24. Park PJ, Griffin SJ, Sargeant L, Wareham NJ. The performance of a risk score in predicting undiagnosed hyperglycemia. Diabetes Care. 2002;25:984–8.View ArticlePubMedGoogle Scholar
  25. Griffin SJ, Little PS, Hales CN, Kinmonth AL, Wareham NJ. Diabetes risk score: towards earlier detection of type 2 diabetes in general practice. Diabetes Metab Res Rev. 2000;16:164–71.View ArticlePubMedGoogle Scholar
  26. Baan CA, Ruige JB, Stolk RP, Witteman JC, Dekker JM, Heine RJ, et al. Performance of a predictive model to identify undiagnosed diabetes in a health care setting. Diabetes Care. 1999;22:213–9.View ArticlePubMedGoogle Scholar
  27. Herman WH, Smith PJ, Thompson TJ, Engelgau MM, Aubert RE. A new and simple questionnaire to identify people at increased risk for undiagnosed diabetes. Diabetes Care. 1995;18:382–7.View ArticlePubMedGoogle Scholar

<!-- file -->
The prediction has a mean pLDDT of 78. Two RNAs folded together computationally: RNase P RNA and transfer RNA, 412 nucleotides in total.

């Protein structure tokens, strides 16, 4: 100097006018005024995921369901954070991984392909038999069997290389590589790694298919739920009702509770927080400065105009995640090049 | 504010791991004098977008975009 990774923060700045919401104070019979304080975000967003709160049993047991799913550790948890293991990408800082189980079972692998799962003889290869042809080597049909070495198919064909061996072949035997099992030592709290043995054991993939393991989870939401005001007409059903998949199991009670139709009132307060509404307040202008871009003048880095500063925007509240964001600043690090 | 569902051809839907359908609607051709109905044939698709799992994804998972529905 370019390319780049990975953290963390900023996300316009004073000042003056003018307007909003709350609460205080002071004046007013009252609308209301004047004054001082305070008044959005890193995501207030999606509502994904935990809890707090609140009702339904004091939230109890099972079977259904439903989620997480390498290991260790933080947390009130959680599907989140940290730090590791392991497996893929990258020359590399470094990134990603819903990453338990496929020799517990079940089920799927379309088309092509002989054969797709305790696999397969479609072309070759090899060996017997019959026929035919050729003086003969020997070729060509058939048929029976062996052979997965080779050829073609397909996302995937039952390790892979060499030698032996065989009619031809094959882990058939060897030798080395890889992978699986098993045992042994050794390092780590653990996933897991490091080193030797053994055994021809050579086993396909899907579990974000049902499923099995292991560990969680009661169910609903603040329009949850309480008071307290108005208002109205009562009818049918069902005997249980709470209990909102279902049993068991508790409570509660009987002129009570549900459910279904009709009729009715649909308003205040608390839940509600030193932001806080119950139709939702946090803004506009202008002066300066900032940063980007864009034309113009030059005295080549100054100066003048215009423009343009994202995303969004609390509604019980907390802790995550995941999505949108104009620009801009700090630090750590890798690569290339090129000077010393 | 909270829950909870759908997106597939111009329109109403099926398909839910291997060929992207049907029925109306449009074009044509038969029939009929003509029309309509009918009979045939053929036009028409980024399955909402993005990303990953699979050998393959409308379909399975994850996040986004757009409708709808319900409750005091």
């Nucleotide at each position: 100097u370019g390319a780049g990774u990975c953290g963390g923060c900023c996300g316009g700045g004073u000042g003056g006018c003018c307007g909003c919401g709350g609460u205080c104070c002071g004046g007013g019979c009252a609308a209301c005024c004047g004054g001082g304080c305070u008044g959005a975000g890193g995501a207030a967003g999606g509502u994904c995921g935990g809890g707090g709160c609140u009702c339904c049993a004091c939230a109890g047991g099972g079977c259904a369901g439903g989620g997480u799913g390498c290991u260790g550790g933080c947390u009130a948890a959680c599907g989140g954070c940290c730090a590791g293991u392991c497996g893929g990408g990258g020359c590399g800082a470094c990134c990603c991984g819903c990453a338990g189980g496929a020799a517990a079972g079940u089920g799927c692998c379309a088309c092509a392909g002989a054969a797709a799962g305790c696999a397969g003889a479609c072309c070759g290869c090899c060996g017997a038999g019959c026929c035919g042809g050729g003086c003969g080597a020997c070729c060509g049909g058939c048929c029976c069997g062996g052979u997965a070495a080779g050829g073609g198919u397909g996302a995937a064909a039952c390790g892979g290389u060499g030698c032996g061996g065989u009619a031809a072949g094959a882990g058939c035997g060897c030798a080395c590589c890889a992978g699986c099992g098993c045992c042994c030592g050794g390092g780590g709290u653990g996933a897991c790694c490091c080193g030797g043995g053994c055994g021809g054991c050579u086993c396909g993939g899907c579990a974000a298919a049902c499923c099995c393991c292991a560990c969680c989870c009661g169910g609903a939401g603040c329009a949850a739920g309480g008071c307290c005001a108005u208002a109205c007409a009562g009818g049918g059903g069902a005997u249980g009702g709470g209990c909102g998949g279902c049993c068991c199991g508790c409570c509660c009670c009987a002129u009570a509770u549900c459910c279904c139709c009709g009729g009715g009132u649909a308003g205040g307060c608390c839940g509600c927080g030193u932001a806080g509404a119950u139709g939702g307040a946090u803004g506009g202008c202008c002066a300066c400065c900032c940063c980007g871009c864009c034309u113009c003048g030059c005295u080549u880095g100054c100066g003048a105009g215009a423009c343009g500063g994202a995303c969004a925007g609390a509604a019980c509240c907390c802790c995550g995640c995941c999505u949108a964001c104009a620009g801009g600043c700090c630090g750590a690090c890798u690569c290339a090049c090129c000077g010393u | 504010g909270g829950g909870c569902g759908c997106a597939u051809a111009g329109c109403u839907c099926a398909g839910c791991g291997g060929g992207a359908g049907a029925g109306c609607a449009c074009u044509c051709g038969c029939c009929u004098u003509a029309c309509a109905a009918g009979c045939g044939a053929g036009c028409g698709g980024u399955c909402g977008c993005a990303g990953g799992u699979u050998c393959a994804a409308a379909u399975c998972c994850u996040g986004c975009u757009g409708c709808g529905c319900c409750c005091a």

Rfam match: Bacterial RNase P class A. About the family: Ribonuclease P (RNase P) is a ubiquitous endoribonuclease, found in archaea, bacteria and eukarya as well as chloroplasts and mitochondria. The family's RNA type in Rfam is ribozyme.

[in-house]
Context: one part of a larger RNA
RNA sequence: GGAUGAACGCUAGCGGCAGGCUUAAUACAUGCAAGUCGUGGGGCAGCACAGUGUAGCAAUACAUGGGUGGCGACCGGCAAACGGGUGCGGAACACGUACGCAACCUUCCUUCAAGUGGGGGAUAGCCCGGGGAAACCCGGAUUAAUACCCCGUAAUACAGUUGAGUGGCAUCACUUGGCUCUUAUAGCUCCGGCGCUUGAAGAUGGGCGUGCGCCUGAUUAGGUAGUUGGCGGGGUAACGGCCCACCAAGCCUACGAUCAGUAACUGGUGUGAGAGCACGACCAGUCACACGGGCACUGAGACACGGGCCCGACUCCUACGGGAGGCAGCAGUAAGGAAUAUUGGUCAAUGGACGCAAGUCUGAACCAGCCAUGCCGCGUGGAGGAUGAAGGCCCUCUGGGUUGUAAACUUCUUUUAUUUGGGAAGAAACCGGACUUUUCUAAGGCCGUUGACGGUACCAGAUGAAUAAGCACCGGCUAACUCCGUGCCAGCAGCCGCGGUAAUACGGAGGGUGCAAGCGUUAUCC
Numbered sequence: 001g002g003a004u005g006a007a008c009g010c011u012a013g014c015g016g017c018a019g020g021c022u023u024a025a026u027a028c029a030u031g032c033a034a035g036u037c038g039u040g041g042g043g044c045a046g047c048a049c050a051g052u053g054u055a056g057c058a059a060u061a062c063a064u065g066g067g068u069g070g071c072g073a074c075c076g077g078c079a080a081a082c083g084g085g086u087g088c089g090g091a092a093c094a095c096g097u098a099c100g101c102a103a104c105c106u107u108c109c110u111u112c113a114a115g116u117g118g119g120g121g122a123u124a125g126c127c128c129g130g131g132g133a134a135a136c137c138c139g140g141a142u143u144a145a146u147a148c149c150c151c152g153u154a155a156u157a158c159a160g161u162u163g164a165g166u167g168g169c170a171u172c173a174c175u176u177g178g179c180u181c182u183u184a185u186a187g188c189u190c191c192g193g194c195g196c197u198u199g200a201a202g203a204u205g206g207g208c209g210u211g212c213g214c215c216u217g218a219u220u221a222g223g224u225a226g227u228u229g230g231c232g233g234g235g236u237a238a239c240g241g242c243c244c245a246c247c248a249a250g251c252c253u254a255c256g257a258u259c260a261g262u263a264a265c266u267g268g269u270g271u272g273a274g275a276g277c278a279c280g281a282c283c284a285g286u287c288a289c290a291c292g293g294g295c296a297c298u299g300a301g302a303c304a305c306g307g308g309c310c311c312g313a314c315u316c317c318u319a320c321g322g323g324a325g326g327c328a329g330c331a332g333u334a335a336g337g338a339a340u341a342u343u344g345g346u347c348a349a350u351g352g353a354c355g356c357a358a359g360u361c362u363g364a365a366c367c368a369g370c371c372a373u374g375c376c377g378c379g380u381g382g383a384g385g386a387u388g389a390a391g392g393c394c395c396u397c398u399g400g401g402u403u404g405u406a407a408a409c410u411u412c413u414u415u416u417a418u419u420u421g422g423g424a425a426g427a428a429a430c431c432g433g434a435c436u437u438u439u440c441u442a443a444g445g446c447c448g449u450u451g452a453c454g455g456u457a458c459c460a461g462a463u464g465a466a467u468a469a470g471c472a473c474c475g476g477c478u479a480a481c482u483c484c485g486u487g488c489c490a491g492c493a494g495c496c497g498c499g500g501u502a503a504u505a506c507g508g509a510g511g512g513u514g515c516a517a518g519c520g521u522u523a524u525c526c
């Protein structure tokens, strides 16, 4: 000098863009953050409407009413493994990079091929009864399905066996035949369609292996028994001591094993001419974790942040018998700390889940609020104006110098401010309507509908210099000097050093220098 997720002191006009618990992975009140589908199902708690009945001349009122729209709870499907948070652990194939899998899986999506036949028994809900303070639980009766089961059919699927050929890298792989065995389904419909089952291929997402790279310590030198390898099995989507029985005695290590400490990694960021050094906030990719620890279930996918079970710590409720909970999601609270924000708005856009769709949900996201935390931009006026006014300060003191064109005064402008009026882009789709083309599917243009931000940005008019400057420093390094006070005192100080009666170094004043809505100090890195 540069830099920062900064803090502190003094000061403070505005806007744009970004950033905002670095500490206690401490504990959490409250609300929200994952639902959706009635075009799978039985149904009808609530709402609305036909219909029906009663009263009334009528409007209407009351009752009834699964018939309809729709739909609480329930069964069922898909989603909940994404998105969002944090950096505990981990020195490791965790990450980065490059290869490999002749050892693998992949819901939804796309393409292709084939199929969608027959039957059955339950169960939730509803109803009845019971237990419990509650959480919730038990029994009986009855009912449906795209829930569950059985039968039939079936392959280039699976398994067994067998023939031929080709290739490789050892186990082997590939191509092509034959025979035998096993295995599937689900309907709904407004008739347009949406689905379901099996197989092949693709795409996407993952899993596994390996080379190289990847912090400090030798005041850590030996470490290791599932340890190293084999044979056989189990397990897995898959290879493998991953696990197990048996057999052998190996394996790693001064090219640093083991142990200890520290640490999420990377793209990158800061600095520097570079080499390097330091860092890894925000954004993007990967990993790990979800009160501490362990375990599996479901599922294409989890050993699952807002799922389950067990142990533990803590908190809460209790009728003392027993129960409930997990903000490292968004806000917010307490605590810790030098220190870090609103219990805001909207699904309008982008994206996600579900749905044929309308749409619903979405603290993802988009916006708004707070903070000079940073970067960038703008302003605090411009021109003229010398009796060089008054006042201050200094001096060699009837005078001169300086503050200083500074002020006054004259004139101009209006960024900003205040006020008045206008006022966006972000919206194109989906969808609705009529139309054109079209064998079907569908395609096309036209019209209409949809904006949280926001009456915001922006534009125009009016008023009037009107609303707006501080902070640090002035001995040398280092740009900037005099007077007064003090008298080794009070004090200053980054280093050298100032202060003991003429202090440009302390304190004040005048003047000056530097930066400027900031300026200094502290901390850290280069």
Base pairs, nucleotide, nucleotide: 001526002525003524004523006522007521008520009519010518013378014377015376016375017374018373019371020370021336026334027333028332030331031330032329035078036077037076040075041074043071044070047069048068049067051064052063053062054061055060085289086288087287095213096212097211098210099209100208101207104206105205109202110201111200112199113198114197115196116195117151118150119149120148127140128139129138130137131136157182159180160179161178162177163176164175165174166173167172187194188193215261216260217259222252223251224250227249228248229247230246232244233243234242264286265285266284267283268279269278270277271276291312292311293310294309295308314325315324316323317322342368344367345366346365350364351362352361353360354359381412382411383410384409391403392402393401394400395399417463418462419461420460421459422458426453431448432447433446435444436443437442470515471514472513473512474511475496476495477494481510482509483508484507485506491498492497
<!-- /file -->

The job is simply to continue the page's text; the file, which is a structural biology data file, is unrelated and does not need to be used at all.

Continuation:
28. Aekplakorn W, Bunnag P, Woodward M, Sritara P, Cheepudomwit S, Yamwong S, et al. A risk score for predicting incident diabetes in the Thai population. Diabetes Care. 2006;29(8):1872–7.View ArticlePubMedGoogle Scholar
  29. Mohan V, Deepa R, Deepa M, Somannavar S, Datta M. A simplified Indian Diabetes Risk Score for screening for undiagnosed diabetic subjects. J Assoc Phys India. 2005;53:759–63.Google Scholar
  30. Chien K, Cai T, Hsu H, Su T, Chang W, Chen M, et al. A prediction model for type 2 diabetes risk among Chinese people. Diabetologia. 2009;52(3):443–50.View ArticlePubMedGoogle Scholar
  31. Glümer C, Vistisen D, Borch-Johnsen K, Colagiuri S. Risk scores for type 2 diabetes can be applied in some populations but not all. Diabetes Care. 2006;29:410–4.View ArticlePubMedGoogle Scholar